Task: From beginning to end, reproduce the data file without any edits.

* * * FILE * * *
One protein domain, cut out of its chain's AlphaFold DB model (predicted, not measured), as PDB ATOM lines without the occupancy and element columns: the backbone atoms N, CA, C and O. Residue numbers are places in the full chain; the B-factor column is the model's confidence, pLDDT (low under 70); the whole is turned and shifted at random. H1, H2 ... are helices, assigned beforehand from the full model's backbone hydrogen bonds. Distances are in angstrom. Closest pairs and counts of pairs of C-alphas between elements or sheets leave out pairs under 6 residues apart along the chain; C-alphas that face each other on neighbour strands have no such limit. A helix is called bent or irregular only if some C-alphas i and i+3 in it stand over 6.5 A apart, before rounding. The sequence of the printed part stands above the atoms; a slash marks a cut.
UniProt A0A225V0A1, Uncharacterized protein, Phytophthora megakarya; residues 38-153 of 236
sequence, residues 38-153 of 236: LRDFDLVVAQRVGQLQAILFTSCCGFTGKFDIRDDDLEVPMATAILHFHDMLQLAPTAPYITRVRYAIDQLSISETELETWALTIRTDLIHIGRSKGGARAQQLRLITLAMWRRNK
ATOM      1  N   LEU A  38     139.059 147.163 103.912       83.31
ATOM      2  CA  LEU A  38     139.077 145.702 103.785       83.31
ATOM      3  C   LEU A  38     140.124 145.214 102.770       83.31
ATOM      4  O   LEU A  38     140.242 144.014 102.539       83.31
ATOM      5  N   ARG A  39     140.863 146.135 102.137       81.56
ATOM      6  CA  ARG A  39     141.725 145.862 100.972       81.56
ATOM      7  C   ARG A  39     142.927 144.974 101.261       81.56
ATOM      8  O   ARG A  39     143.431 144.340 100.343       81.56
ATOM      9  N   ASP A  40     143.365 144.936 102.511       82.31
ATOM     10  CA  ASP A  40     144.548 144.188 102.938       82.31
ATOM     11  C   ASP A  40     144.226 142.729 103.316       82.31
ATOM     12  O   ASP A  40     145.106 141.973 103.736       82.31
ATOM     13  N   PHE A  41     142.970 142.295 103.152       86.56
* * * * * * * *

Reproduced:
One protein domain, cut out of its chain's AlphaFold DB model (predicted, not measured), as PDB ATOM lines without the occupancy and element columns: the backbone atoms N, CA, C and O. Residue numbers are places in the full chain; the B-factor column is the model's confidence, pLDDT (low under 70); the whole is turned and shifted at random. H1, H2 ... are helices, assigned beforehand from the full model's backbone hydrogen bonds. Distances are in angstrom. Closest pairs and counts of pairs of C-alphas between elements or sheets leave out pairs under 6 residues apart along the chain; C-alphas that face each other on neighbour strands have no such limit. A helix is called bent or irregular only if some C-alphas i and i+3 in it stand over 6.5 A apart, before rounding. The sequence of the printed part stands above the atoms; a slash marks a cut.
UniProt A0A225V0A1, Uncharacterized protein, Phytophthora megakarya; residues 38-153 of 236
sequence, residues 38-153 of 236: LRDFDLVVAQRVGQLQAILFTSCCGFTGKFDIRDDDLEVPMATAILHFHDMLQLAPTAPYITRVRYAIDQLSISETELETWALTIRTDLIHIGRSKGGARAQQLRLITLAMWRRNK
ATOM      1  N   LEU A  38     139.059 147.163 103.912       83.31
ATOM      2  CA  LEU A  38     139.077 145.702 103.785       83.31
ATOM      3  C   LEU A  38     140.124 145.214 102.770       83.31
ATOM      4  O   LEU A  38     140.242 144.014 102.539       83.31
ATOM      5  N   ARG A  39     140.863 146.135 102.137       81.56
ATOM      6  CA  ARG A  39     141.725 145.862 100.972       81.56
ATOM      7  C   ARG A  39     142.927 144.974 101.261       81.56
ATOM      8  O   ARG A  39     143.431 144.340 100.343       81.56
ATOM      9  N   ASP A  40     143.365 144.936 102.511       82.31
ATOM     10  CA  ASP A  40     144.548 144.188 102.938       82.31
ATOM     11  C   ASP A  40     144.226 142.729 103.316       82.31
ATOM     12  O   ASP A  40     145.106 141.973 103.736       82.31
ATOM     13  N   PHE A  41     142.970 142.295 103.152       86.56